TORONTO - Bob Nicholson and Jim Barker are right — the Argonauts, in many ways, are a lot further ahead now than they were at the same time a year ago.
One or the other noted during a conference call with reporters on Wednesday that the Argos’ ownership issue long has been settled, those on the coaching staff now are familiar with each other and, for the most part, the players who helped to start turn the Argos around in 2010 are back.
But there’s a question that’s not much different than it was 12 months ago and neither Nicholson, the president of the Boatmen, nor Barker, the head coach and general manager, can give a solid answer: Who will be the starting quarterback for the Argos’ opener on July 1 in Calgary?
The query doesn’t concern Barker nearly to the degree it might have in May of 2010. No less than six men — Cleo Lemon, Steven Jyles, Dalton Bell, Danny Brannagan, Matt Grothe and B.J. Hall — who are paid to move the football will be in uniform on June 1 when quarterbacks and rookies hit the field at the Argos’ training facility at Erindale in Mississauga.
One of Lemon, Jyles or Bell, barring something unforeseen, will be under centre against the Stampeders on Canada Day. None has yet risen to the status of steely Canadian Football League veteran, but the little bit of experience that each quarterback has puts the Argos, in Barker’s mind, ahead of where they were a year ago.
“They’re going to understand what they are seeing much better, and their decision-making should be much better,” Barker said. “We have taken the offence and tweaked it to the things that Cleo and Dalton do well. Steven brings us some mobility, some ability to stretch the defence from a running game standpoint.”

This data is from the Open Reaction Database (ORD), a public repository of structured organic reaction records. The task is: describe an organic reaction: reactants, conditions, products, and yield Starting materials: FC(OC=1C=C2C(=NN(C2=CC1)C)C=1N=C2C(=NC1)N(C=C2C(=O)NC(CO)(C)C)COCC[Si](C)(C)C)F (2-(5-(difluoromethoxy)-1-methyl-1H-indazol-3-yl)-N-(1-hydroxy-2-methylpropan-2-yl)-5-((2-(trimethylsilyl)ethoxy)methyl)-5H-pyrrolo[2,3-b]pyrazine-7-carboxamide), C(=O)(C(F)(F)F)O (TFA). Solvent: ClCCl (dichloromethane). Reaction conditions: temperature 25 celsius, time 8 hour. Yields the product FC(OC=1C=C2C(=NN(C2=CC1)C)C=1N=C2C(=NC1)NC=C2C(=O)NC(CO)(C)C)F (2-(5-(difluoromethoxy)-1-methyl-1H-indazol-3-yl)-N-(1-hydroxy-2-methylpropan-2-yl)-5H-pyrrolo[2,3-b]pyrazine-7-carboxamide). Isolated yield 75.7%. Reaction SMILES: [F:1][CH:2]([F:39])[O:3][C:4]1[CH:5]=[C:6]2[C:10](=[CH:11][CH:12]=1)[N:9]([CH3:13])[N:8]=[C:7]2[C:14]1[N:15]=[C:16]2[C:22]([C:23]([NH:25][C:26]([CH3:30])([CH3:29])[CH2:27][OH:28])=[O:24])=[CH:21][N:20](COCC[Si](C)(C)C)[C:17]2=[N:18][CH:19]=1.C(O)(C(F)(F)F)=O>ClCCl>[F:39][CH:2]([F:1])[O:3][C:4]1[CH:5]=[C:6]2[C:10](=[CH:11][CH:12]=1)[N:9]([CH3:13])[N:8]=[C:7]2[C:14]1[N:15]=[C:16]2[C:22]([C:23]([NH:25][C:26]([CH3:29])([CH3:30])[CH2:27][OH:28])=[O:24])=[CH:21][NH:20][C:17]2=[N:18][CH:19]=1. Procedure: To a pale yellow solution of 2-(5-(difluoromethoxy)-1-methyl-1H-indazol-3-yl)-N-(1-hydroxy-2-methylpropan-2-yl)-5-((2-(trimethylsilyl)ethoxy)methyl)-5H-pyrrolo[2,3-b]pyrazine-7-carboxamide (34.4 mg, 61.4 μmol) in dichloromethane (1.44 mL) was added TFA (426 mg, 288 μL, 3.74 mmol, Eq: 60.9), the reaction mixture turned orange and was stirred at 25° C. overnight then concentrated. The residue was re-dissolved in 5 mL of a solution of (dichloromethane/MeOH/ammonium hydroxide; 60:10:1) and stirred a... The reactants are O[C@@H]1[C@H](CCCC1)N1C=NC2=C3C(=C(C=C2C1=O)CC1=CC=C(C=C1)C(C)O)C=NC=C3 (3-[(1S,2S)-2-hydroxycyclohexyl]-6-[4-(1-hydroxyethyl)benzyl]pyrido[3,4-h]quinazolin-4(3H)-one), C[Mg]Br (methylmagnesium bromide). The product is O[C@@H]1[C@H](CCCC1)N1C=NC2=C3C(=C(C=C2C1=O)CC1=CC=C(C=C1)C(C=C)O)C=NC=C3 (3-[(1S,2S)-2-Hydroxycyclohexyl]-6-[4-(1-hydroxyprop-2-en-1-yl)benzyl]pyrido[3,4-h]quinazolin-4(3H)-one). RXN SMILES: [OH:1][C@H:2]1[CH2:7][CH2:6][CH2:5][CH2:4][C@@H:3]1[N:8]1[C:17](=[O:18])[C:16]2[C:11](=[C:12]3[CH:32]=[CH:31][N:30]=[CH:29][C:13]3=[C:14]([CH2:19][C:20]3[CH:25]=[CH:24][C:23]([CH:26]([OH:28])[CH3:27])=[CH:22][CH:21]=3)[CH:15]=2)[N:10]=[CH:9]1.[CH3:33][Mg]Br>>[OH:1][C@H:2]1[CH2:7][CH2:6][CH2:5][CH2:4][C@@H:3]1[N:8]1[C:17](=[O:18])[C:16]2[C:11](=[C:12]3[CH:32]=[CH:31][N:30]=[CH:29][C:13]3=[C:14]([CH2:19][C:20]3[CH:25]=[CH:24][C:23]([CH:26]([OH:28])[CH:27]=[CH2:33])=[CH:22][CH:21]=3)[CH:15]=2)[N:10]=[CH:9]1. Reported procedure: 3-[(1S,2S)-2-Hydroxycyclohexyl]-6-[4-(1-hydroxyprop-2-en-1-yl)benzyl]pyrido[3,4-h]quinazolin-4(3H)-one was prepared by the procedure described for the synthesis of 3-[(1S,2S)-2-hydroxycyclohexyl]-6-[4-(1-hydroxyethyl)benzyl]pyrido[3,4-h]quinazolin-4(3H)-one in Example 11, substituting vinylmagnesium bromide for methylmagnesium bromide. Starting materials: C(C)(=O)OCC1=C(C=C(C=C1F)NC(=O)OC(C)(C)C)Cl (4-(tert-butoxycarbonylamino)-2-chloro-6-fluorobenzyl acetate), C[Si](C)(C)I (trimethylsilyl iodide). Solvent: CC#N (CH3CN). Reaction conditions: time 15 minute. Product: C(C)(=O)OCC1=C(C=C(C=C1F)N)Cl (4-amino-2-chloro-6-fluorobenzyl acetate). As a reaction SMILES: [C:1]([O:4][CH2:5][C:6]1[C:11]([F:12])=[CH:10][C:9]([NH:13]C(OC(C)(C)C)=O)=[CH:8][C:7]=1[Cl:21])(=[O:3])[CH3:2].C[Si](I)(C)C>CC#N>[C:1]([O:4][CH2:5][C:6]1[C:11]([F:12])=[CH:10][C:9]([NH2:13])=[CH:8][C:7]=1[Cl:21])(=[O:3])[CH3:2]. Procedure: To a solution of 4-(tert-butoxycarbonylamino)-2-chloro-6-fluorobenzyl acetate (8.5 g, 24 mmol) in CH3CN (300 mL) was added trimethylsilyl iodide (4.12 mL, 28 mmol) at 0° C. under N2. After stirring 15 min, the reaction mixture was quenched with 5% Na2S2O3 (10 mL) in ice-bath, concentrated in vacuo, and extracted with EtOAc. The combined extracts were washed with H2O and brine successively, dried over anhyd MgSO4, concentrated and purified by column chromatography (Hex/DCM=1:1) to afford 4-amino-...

Some assume that since it took a first-round pick to acquire Jyles from the Winnipeg Blue Bombers, he has been pencilled in as the starter. That has not happened, but it’s clear Lemon will have to demonstrate he has grown after getting the majority of Toronto’s starts in 2010. It won’t help him that Jyles is more mobile.
“There were times when (Lemon) was indecisive when to pull the ball down,” Barker said. “I thought he ran the ball at times well, but he needs to learn how to slide. It was an issue and he fumbled twice on slides.”
What Barker hopes will be revealed in training camp — vets arrive on June 4 — is that there’s an increased flow involving the quarterbacks and receivers. If the progression is at the stage that Barker thinks it will be, then players will let their natural abilities take charge ahead of over-thinking. Let’s hope he is right, because the passing game can’t be much worse than it was a year ago.
“Last year we were a team that played on paper,” Barker said. “If (the play) said to go 12 yards, then we went 12 yards. The game is not played on paper.
“Players now will have a much better understanding of what we want to do, and go out and play the game. Everybody was in the right spot, but we were not getting open, not doing the things that we had to do to get open.”
Though the position of quarterback will be hotly contested and ultimately determine whether the Argos can build off a 9-9 season, it’s not going to be the lone source of competition at camp. With Adriano Belli retired and Eric Taylor gone to the B.C. Lions as a free agent, there’s a lack of depth of the defensive line. The Argos don’t have much interest in Mike Labinjo, recently released by the Calgary Stampeders, and they like Ricky Foley and Ronald Flemons off the ends. Kevin Huntley will be hard to budge from the inside, but a spot is open.
Imports Claude Wroten, Nate Robinson and Matthias Askew, as well as Canadians Greg Alexandre and Adrian Davis, will be in the mix.
“I expect the competition to be as fierce there as it is at quarterback,” Barker said.